(Source: Lubna Rezzoug)

Helen van der Weij responds optimistically to the Samsung Galaxy Note 7 crisis in her latest blog: “You might think that a crisis like this will have negative effect on an organization and will…end their elite reputation…it did not for Samsung. I… use Samsung as an example of how an elite organization can save itself… and make sure that their reputation won’t explode like their phones.” Do I agree that Samsung as a company survived in the long run? Yes, definitely. Do I believe they got out this crisis without a scratch? No, as matter of fact their profits and reputation did ‘explode like their phones’ – in a bad way. Only the recall of their products already cost them $5.3 billion and according to the BCC their valuation even shrunk by $20 billion! Do I agree that media coverage on the crisis was rather neutral as a response to Samsung’s ‘successful’ crisis communication? No! Curious to why I disagree? I will shed more light on this below.

Samsung has not always been as elite as may be suggested. Think of it, they build up their emporium from scratch in only twenty years. In the current social media-driven landscape where people are highly connected and news travels time, negative news has the tendency to gain more attention (as suggested by Soroka and Trussler). Nowadays, elite or not – it doesn’t really matter – Reputations are hard to win and easy to lose. Even though, Samsung replied to the crisis very promptly by recalling the defect products and offering new products. Their reputation got harmed by a worst case scenario: The new devices also showed defects. The Edelman Trust Barometer of 2017 shows 60% percent of consumers trust companies only when they offer high quality products or services and that the majority of consumers only buy products from brands that they trust.  Additionally, research showed that ‘a product-harm crisis’ results in significant decreases of trust and purchase intention of consumers. This reflects how a brand’s reputation can lead to severe losses.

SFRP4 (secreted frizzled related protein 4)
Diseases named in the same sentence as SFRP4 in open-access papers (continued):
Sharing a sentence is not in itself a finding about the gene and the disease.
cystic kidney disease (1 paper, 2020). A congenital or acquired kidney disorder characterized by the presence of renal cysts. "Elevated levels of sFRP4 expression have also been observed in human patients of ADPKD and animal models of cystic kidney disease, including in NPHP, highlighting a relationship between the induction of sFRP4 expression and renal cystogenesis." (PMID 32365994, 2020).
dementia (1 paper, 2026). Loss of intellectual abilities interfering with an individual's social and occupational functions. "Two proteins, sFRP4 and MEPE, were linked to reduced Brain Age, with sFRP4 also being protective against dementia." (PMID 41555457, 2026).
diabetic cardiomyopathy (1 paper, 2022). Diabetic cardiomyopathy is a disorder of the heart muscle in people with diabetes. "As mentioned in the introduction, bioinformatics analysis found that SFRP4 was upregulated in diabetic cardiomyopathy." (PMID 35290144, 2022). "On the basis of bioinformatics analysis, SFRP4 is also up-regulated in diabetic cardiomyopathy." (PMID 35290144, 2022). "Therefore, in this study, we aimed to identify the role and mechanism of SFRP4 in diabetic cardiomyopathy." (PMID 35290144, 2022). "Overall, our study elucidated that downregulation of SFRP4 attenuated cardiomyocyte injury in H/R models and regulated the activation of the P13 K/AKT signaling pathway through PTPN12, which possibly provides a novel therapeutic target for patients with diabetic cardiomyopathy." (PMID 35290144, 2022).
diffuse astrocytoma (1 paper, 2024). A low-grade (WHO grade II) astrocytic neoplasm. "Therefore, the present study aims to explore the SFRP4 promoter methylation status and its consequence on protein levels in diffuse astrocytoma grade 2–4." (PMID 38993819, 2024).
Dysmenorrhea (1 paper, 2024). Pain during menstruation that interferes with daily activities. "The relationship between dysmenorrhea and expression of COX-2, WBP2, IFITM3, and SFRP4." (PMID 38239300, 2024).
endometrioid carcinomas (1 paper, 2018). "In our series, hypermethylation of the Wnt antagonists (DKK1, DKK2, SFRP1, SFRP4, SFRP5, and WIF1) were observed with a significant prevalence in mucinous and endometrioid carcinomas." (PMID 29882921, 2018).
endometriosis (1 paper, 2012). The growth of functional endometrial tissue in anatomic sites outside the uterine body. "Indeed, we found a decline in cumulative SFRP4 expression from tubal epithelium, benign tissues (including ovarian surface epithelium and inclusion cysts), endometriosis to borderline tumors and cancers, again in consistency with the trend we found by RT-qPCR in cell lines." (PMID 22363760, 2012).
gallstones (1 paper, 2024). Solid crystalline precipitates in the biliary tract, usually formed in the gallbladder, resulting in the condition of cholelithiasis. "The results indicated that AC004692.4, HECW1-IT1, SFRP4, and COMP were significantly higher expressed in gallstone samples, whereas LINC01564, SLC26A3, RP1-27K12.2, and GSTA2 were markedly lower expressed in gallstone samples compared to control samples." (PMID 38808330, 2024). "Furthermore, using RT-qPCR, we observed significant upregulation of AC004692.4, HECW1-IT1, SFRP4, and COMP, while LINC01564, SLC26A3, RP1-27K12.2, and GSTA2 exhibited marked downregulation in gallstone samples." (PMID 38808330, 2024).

In contrast to Helen’s suggestion:”.. the media in general were really neutral and definitely not negative about Samsung”, the image below shows that there was a negative sentiment towards Samsung during the crisis. Some argue that the negative sentiment towards the brand would have been lower if they reacted sooner on the exploding phones. Should they have replied even more swiftly? I will elaborate on this in a bit.

(Source: Zignal Labs)

 I don’t think they should have replied sooner. Showing a prompt and caring response towards their customers already backfired on Samsung. Why? Isn’t it good these days to communicate timely during a crisis? Yes partly, as scholars argue that  “a prompt response is required since the speed of information dissemination on the Internet is incomparable to that of traditional media.” But speaking out too quickly can also add fuel to the fire by disseminating false information. This happened with Samsung, as they spread inaccurate information which frustrated regulators and consumers even more.

So, how to find a balance between trust, timeliness and accuracy? I would say to come up with a strategy that meets the expectations of all the stakeholders that are involved.

Lubna Rezzoug (25) is specialized in integrated marketing communications and public speaking. For her graduate thesis at the University of Amsterdam, she is studying the effects of sponsorship disclosures on Instagram. She enjoys working as a volunteer at Stichting Vluchtelingenwerk. In her time off she loves to travel, and she sings at local pubs. Connect to Lubna on Twitter: @LubnaRezzoug.

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